But Walmart or Target have a "Sell everything" mentality. They are going to be directly competing with a large number of possible stores that they would be an "anchor" for. So anchor stores in a concept, regardless of how exactly it was set up arcitechuraly, in a mall/shopping center with a Big Box anchor would either have to be very, very niche (which often puts them into direct competition with internet retailers) or in some other way is going to have to operate in a different demographic then the Big Box store. For instance I've noticed a "Dollar Store" next to a Big Box store often does well while something like a video game store does not.
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  #31  
Old 22 July 2013, 12:36 AM
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I think our local codes have prevented the true Big Box stores, thank goodness--do you mean something like Super Wal-Mart or Super Target? We have regular old ordinary Wal-Mart, which I never set foot in except to stop by their McDonald's, and a regular old ordinary Target. They're in shopping centers with supermarkets, furniture stores, etc. The only things that don't seem to thrive there, for some reason, are restaurants.
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  #32  
Old 22 July 2013, 12:41 AM
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My city is always wanting a "downtown" area. They think this is something that can be willed into existence in a 100% car-oriented suburb, and that this is something that can be placed on a dead end street in a field between Walmart and an airport. The city council's last plans for "downtown" involved two strip malls and a few big box stores, all surrounding a huge parking lot peppered with freestanding chain restaurants. Unfortunately for them, the "make a map of how awesome it would be" plan failed to attract any developers or retailers.

I think what would set "downtown" apart from the adjoining Walmart and strip mall would be the retention pond in the middle of the parking lot.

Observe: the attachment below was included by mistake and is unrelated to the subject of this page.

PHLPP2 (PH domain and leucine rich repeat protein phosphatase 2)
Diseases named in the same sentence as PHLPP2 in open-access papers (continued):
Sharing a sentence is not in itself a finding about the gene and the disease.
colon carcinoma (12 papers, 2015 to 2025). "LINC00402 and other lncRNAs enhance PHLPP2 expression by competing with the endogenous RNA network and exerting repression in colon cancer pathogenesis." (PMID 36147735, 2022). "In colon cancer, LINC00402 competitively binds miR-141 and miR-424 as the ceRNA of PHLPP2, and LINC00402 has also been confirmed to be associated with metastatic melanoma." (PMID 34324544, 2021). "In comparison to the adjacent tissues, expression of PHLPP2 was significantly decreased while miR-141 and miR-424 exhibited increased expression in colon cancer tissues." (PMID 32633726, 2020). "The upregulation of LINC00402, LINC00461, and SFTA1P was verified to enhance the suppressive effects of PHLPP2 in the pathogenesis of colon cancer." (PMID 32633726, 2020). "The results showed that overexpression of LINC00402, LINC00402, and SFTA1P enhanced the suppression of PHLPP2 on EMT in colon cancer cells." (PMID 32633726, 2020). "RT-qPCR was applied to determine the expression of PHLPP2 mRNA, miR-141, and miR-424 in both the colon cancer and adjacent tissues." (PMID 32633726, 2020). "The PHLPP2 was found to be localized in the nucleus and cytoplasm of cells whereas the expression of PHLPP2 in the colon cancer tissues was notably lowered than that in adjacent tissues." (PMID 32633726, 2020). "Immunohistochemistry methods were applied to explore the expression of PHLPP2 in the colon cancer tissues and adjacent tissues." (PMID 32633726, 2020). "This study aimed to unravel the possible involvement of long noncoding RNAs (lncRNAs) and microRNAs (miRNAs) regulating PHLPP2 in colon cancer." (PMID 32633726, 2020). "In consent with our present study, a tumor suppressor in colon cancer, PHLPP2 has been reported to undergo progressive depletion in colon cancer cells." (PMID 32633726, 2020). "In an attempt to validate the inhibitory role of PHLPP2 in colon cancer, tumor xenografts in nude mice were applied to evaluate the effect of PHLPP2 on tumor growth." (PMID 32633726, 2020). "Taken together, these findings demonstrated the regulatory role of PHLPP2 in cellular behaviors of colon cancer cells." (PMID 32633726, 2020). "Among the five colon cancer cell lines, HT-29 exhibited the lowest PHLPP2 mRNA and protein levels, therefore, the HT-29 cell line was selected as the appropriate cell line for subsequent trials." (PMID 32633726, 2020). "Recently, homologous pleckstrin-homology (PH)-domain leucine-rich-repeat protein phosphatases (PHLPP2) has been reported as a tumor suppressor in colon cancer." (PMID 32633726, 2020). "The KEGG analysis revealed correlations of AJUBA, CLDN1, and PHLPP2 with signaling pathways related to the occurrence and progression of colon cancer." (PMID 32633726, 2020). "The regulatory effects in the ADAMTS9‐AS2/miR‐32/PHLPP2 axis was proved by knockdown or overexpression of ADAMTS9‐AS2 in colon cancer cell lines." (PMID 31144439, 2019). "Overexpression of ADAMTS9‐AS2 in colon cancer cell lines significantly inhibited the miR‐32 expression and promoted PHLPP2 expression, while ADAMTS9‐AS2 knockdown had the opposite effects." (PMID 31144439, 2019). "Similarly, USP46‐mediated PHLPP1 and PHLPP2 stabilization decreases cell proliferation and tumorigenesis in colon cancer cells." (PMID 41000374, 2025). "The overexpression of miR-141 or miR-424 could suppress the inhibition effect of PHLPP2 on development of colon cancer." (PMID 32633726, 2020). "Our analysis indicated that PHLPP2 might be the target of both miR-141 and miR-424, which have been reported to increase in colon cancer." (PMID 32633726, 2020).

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  #33  
Old 22 July 2013, 12:46 AM
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And I'll be honest... if you travel a lot you really do learn to welcome the site of a Big Box store. Sometimes you don't want shopping to be "an adventure" and want to go into a place where you're reasonably sure you'll be able to find what you want and get out quickly. And they tend to either be 24 hour or opened extended hours which if one works a swing shift is an absolute God send.

Again I get that a lot of people don't like big box stores / traditional malls but I don't want to swing too far in the other direction and make shopping a multi-stop hassle where half the stores close at 5 or are closed on weird days.

I do want to retain some concept of a basic "everything under one roof" place to go for the basics.
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  #34  
Old 22 July 2013, 01:05 AM
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Yeah we have a Target as an anchor store in a local mall, right dab next to a very upscale "City Center" the city has been pouring money into for a while now, and both it and the mall seem to be doing okay. But stuff like that remains the exception, not the rule.
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  #35  
Old 22 July 2013, 01:36 AM
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I was surprised to find that the high class suburban mall in the neighboring county, the one all the others wanted to be, was barely functioning last time I visited. It also surprised me how small it was.
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  #36  
Old 22 July 2013, 01:40 AM
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Our local "Upscale" mall is still doing real well but... well it's decor and design is already looking sorta dated.

I think that's one problem with trying to be "trendy," it ages you faster.
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  #37  
Old 22 July 2013, 01:43 AM
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I think it depends so much on the purpose of your shopping. If I need groceries on my way between work and home, one place. If I want to make a very nice fruit salad , different place. when I went on vacation to Savannah , I didn't want to eat at McDonalds . But when I found out I'd left myphone charger at home, I want about to find ye olde mom & pop fleece the tourist store, either. To everything there is a season. Including Wal-Mart.
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  #38  
Old 22 July 2013, 01:54 AM
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Quote:
Originally Posted by Hero_Mike View Post
I can't imagine wanting to walk around outside in Canadian winter, or Arizona afternoon heat, and I don't suppose many people do either.
While I agree that outdoor malls are kind of stupid in areas where the climate reaches extremes, that's what's being built now. I work at one, in fact, and it's crowded unless it's raining or snowing heavily. Cold? Hot? People still go.